Compositionally, Southwest does not have a ton of room to grow with additional destinations. That being said, in a scenario where it up-gauges to the 737-800, it could conceivably free up frequencies for new destinations. Consolidating the Houston Hobby service to an hourly shuttle would free up six daily flights, while consolidating Austin and San Antonio to eight daily flights apiece would add four to the tally. Albuquerque, Lubbock, and Midland could be brought down to three daily departures apiece, as could Amarillo and El Paso, adding eight additional frequencies. Finally, Kansas City, New Orleans and St. Louis could each drop down to six daily flights, giving Southwest a total of 22 additional frequencies to work with.
There’s also the chance that Southwest entirely eliminates Wichita and Birmingham from the network – two relatively recent additions with small O&D markets for another five daily flights. And if it has enough profitable opportunities, Southwest could eliminate Amarillo, Lubbock, and Midland entirely, giving it a grand total of roughly 36 additional frequencies to work with. In Southwest’s hands, that could generate anywhere from six to 18 new destinations (likely somewhere in the middle).
Of course paring frequency in existing markets will reduce Southwest’s O&D market and revenue shares in those markets, some of which could conceivably bounce back to American. Yet another reason why the competitive dynamics in the market are hardly dire for American.
With its heady marketing taglines and a well-timed sale launched just a day after the expiration, Southwest has certainly scored points and set the expectation that it will drive down fares. But Dallas consumers should not expect a sudden decline in ticket prices thanks to Southwest’s entry. In fact for many, ticket prices will actually increase.
As we mentioned before, Southwest Airlines is no longer a purely low-lost carrier, but rather a hybrid network carrier with a complex business model and variegated product offering. The Southwest Effect above and beyond standard new entrant impact is dead, and the days of Southwest offering genuinely cheap fares is gone. In the Metroplex, that role will continue to fall to ultra-low cost carrier Spirit Airlines.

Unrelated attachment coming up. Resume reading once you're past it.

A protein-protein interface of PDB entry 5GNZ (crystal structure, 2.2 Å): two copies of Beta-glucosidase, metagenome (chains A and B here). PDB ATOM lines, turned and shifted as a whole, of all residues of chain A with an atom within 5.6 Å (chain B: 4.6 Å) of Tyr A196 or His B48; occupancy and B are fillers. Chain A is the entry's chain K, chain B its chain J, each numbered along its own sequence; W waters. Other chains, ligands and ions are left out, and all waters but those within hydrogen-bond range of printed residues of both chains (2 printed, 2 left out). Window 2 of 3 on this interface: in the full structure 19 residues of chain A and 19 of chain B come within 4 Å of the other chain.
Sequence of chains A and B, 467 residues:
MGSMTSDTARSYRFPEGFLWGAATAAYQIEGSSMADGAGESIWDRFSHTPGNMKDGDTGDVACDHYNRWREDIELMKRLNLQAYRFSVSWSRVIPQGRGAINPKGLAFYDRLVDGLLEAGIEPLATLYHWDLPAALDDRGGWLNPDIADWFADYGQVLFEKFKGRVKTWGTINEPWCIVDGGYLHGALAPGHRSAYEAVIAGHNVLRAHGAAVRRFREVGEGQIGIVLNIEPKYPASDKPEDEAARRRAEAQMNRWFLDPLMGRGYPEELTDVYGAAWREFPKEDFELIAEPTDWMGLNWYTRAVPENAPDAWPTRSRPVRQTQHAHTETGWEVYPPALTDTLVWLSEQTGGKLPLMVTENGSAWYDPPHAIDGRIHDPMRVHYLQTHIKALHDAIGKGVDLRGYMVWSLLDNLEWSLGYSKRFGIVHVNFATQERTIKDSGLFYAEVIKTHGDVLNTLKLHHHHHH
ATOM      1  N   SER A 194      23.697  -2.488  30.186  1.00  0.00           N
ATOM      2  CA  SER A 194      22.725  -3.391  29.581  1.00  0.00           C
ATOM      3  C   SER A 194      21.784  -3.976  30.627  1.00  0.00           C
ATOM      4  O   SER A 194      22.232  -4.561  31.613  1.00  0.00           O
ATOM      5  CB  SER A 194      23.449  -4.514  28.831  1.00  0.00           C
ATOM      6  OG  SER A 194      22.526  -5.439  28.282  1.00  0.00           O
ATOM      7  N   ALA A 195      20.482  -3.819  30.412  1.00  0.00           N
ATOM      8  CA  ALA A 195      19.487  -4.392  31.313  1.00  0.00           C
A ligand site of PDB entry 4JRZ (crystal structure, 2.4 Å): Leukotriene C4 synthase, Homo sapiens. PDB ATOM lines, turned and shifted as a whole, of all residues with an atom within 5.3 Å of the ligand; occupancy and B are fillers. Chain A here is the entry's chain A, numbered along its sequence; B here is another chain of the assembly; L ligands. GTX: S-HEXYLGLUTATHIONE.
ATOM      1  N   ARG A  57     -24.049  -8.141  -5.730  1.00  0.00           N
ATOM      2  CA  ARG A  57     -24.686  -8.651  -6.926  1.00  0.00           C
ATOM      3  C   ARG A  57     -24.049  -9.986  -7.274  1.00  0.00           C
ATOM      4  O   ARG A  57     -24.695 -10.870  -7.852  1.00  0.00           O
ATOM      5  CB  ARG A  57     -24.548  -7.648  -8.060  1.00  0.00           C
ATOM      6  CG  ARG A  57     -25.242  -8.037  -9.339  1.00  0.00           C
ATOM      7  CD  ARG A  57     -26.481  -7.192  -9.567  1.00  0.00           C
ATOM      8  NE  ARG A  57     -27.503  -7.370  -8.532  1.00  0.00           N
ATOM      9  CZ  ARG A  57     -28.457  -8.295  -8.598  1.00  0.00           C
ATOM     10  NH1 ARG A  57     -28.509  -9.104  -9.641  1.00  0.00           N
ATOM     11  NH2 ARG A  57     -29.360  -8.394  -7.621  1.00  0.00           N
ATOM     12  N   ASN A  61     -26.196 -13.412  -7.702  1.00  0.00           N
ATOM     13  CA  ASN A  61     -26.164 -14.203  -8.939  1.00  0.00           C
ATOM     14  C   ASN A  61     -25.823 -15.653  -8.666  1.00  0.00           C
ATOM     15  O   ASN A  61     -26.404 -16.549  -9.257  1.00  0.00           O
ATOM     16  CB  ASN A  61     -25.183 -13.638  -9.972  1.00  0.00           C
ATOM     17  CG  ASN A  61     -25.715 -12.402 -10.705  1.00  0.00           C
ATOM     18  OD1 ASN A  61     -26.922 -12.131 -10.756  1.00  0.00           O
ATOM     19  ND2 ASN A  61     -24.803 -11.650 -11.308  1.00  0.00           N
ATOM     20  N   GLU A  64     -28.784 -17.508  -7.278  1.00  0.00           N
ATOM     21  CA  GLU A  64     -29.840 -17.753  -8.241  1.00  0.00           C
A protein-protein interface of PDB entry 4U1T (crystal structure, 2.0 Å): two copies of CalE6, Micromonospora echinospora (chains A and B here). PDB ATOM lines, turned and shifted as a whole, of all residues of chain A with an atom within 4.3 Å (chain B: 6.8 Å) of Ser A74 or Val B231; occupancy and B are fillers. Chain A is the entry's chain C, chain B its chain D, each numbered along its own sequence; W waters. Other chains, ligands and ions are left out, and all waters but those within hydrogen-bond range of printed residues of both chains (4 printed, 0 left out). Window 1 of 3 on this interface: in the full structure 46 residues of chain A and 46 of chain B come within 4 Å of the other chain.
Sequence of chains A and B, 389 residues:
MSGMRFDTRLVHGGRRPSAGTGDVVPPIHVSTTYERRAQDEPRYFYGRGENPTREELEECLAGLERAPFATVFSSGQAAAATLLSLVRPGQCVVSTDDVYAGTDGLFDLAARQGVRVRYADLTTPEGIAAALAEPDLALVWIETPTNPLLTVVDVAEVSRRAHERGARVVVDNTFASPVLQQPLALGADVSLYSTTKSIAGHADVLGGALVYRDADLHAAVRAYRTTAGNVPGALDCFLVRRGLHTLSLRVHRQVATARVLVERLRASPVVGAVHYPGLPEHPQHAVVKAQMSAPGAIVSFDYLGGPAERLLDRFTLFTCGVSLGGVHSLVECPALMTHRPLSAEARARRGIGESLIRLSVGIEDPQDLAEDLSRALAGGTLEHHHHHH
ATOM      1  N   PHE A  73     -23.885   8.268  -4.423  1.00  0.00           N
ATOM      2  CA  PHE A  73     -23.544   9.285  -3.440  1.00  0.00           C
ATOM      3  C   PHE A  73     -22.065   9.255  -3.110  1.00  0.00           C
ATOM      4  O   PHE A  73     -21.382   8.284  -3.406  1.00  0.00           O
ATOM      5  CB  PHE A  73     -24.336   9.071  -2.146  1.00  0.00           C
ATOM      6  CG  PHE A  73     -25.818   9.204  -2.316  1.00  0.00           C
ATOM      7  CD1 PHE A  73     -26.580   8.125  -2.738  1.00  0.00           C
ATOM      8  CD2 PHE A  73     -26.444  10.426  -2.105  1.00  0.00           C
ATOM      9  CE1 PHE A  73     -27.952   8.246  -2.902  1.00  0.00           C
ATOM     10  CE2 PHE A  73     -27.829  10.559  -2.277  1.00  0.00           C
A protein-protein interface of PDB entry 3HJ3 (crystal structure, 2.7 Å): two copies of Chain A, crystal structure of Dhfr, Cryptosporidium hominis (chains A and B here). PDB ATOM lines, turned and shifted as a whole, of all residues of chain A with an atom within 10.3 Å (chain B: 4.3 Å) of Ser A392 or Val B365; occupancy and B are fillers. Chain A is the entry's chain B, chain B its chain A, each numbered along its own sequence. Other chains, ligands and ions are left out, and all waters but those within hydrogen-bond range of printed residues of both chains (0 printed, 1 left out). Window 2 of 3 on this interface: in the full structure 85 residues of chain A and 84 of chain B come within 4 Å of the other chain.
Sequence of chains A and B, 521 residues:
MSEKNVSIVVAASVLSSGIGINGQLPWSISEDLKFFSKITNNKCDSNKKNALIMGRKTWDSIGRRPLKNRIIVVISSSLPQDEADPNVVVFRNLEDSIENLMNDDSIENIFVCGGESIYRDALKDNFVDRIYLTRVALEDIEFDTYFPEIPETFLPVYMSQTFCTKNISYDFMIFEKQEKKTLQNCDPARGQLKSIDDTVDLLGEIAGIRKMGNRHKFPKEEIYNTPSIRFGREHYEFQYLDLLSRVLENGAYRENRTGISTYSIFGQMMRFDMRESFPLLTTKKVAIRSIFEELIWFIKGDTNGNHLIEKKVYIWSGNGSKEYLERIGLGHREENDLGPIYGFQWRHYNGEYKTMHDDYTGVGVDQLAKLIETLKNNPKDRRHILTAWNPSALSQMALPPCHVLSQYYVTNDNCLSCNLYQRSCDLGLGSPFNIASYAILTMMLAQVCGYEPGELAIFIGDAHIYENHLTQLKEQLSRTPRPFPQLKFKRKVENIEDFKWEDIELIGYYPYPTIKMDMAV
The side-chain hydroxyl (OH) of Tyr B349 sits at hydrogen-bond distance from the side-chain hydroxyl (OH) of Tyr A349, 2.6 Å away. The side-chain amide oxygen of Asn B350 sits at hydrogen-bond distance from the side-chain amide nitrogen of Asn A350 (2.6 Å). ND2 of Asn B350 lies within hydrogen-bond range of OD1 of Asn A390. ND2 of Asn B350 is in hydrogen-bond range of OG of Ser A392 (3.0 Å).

Southwest needs fares at roughly the same level as American to generate profits, and accordingly the pricing in most markets shouldn’t decline more than 5-7%. Moreover, there are many customers, who had previously traveled outside the perimeter from Love Field, for whom fares are actually going to increase. After 2006, Southwest began selling “through” tickets at Love Field – direct, one-stop flights to beyond perimeter cities via an allowed airport. These one-stop flights helped Southwest fill its planes as traditional demand patterns tailed off, but they also were extremely low yielding.
In many of the markets where it is adding nonstop service, Southwest was the lowest fare carrier in Q3 of 2013. Southwest is going to want to charge a premium for new non-stop service and accordingly passengers will have far fewer dirt-cheap one-stop flights from Love Field. Anyone expecting fares in the Metrpolex to drop sharply as a result of repealment is in for a disappointing surprise.
Partying Like its 1996
Southwest’s festive celebration of the passing of the Wright Amendment gave the impression that the market had changed in a monumental manner, but realistically, the Metroplex has simply returned to its status quo for much of the post-deregulation era. For years, American was the dominant player at DFW, but it was held in check by Delta Air Lines, who had a large hub in its own right at DFW (though American still led the market).
Southwest Airlines was the cheap, no-frills carrier who offered limited service to myriad destinations. Today? American is a dominant player at DFW though it is held in check by Southwest, who has a large operation in its own right at Love Field (and bears close resemblance to legacy carriers today).
Spirit Airlines is the cheap, no-frills carrier that offers limited service to myriad destinations. Southwest Airlines may be overjoyed at the elimination of the Wright Amendment. But for many customers in the Dallas – Fort Worth metro area, their emotions today might be more aptly described as a muted sense of deja vu.